Great Lakes Association of Astronomy Clubs: Astronomy at the Beach will be a live-streaming event this year
As I suspected, the Great Lakes Association of Astronomy Clubs decided to cancel the in-person Astronomy at the Beach event this year, and will point visitors to several live-streaming telescope sessions hosted by various club members. There may be some presentations, but honestly, everyone is suffering from online meeting burnout, and we’re not planning anything like last year’s schedule.
As disappointing as this is, we all agreed that it’s nearly impossible to properly social-distance with telescopes… and children are always a large part of the visitors to this event – none of the board members wants a child to catch COVID from their equipment, or from an irresponsible member of the public.
Venus appears low above the western horizon before sunset all week, and will appear a bit lower each evening.
Jupiter and Saturn appear in the southern sky after sunset; the Moon appears near Saturn at midnight on August 21st.
The Moon appears near Jupiter high in the south-southeastern sky at midnight on August 22nd.
Jupiter, Saturn and the Moon appear high in the south-southeastern sky at midnight on August 23rd and 24th.
The Moon appears near Uranus in the eastern sky at midnight on August 26th.
- The Moon is a Waxing Gibbous – visible to the southeast in early evening, up for most of the night.
- The Full Moon occurs on August 22nd – rising at sunset, visible high in the sky around midnight, and visible all night.
- After August 22nd, the Moon will be a Waning Gibbous – rising after sunset, visible high in the sky after midnight, and visible to the southwest after sunrise.
If you click on the Moon image above, or click this link, you will go to NASA’s Moon Phase and Libration, 2021 page – it will show you what the Moon looks like right now. If you click the image on that page, you will download a high-rez TIFF image annotated with the names of prominent features – helpful for logging your lunar observations!
<HEAVY SIGH!> Issues with spacesuits likely to delay 2024 Moon landings.
The Sun has one small sunspot – SpaceWeather.com says: “AR2857 has a simple and mostly stable magnetic field that poses no threat for strong flares.”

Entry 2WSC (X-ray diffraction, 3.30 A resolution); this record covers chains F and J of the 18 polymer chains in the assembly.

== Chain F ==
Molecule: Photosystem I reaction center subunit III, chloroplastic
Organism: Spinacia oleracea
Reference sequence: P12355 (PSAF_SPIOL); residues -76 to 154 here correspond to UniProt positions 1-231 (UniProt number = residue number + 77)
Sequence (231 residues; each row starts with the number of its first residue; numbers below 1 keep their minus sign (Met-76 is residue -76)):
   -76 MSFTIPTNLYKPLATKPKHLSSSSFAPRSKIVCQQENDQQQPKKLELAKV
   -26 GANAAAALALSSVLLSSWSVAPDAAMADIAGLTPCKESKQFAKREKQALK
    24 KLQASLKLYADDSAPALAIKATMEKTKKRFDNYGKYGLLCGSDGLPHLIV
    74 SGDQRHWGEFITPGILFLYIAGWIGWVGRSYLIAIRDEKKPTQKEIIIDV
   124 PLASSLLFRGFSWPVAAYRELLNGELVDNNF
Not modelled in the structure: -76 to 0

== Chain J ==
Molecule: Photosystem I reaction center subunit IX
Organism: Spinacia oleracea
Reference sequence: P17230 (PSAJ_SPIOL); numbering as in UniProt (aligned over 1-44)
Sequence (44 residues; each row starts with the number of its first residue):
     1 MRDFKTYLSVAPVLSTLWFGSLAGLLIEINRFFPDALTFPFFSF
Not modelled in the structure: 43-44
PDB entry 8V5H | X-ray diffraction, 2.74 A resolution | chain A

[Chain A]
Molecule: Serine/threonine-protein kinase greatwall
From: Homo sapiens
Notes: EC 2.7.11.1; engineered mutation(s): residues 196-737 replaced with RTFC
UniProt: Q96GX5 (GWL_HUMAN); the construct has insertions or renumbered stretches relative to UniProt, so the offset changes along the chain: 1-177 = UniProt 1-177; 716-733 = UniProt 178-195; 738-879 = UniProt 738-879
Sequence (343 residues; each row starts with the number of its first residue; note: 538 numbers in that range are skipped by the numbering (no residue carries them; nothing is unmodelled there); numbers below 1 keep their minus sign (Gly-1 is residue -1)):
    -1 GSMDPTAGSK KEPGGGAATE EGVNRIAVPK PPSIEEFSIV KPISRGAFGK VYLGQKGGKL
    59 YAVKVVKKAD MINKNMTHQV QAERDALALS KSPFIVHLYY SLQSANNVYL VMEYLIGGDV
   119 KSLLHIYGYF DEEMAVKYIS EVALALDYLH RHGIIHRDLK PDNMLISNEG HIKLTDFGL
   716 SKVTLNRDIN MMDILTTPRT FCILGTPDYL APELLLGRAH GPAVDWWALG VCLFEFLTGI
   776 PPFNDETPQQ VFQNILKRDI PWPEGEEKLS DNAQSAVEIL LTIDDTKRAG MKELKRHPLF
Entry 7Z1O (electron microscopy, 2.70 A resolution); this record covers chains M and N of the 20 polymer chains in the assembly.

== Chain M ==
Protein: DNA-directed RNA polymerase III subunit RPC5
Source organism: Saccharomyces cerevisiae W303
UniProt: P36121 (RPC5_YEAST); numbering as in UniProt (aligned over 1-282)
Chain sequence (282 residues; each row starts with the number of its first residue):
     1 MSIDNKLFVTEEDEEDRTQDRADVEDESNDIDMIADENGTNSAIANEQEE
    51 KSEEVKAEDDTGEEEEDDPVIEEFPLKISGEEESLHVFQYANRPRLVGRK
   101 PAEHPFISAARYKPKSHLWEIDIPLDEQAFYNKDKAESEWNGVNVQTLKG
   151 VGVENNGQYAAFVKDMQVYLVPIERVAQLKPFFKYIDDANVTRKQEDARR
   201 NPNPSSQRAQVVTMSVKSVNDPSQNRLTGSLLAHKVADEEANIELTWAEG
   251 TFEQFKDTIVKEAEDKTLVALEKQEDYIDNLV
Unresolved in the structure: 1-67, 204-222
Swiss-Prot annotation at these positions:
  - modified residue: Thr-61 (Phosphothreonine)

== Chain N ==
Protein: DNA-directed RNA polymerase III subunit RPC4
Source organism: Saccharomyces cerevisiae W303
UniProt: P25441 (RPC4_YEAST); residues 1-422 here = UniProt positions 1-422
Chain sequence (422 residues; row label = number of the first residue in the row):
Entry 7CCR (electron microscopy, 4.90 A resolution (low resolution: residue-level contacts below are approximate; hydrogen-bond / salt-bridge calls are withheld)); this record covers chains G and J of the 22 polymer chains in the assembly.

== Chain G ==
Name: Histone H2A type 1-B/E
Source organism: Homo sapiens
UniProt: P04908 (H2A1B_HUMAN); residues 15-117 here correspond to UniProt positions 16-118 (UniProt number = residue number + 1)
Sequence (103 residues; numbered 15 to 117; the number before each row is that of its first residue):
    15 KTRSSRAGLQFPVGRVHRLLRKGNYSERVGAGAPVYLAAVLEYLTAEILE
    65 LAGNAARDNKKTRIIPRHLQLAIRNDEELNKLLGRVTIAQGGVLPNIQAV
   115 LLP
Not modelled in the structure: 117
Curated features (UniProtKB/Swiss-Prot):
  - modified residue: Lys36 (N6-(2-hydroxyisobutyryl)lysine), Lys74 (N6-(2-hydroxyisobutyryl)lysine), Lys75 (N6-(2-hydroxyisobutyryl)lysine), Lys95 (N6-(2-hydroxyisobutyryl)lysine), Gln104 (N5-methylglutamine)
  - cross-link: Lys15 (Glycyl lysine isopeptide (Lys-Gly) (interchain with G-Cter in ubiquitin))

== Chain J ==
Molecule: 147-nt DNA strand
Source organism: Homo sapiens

The Sun seen in 193 angstroms on August 16th
We got tornadoes! Actually they are called “plasma indirection,” but they look like tornadoes – find them on the left side of the video on both hemispheres!
The Sun seen in 304 angstroms on August 16th
Lots of prominence activity – especially near those plasma indirections regions.
You can view the Sun in near real-time, in multiple frequencies here: SDO-The Sun Now.
You can create your own time-lapse movies of the Sun here: AIA/HMI Browse Data.
You can browse all the SDO images of the Sun from 2010 to the present here: Browse SDO archive.
Amateur Solar Astrophotography
Solar wind speed is 460.0 km/sec ▲ with a density of 2.9 protons/cm3 ▼ at 1230 UT.
Click here to see a near real-time animation of the corona and solar wind from the Solar & Heliospheric Observatory (SOHO).
- Near-Earth Objects (NEOs) discovered this month: 126, this year: 1688 (+65), all time: 26,818 (+391)
- Potentially hazardous asteroids: 2200 (+4, updated 2021-08-10)
- Total Minor Planets discovered (NASA): 1,113,527 (+2,651)
- Total Minor Planets discovered (MPC): 1,086,655 (updated 2021-06-22)
Upcoming Earth-asteroid encounters:
|Asteroid||Date(UT)||Miss Distance||Velocity (km/s)||Diameter (m)|
|2021 PJ4||2021-Aug-19||6.7 LD||16.2||46|
|2021 PV||2021-Aug-20||18.5 LD||13.2||39|
|2016 AJ193||2021-Aug-21||8.9 LD||26.2||655|
|2021 PG7||2021-Aug-21||19.9 LD||10.1||30|
|2019 UD4||2021-Aug-22||14.2 LD||5.5||86|
|2021 PW2||2021-Aug-23||16.5 LD||6.3||25|
|2020 BC16||2021-Aug-24||15 LD||6.7||34|
|2011 UC292||2021-Aug-24||9 LD||8.5||98|
|2021 NS8||2021-Aug-25||18.4 LD||4.2||36|
|2021 PB17||2021-Aug-28||11.7 LD||6.5||30|
|2021 PT||2021-Aug-29||12.9 LD||7.3||147|
|2021 PM5||2021-Aug-29||10.3 LD||11.7||29|
|2017 RK15||2021-Aug-29||13.3 LD||11.6||26|
|2015 SW6||2021-Sep-05||15.9 LD||9.9||45|
|2010 RJ53||2021-Sep-09||9.6 LD||19.3||56|
|2020 KR2||2021-Sep-10||14.2 LD||5.1||17|
|2017 SL16||2021-Sep-20||12.8 LD||6.1||23|
|2021 NY1||2021-Sep-22||3.9 LD||9.4||176|
|2019 SF6||2021-Sep-26||16.4 LD||8.6||20|
|1998 SD9||2021-Oct-06||10.6 LD||10.8||59|
|2015 TQ21||2021-Oct-07||10.7 LD||20.7||12|
|2019 SE5||2021-Oct-11||16.3 LD||6.6||16|
Find Asteroid Dembovska in the constellation Piscis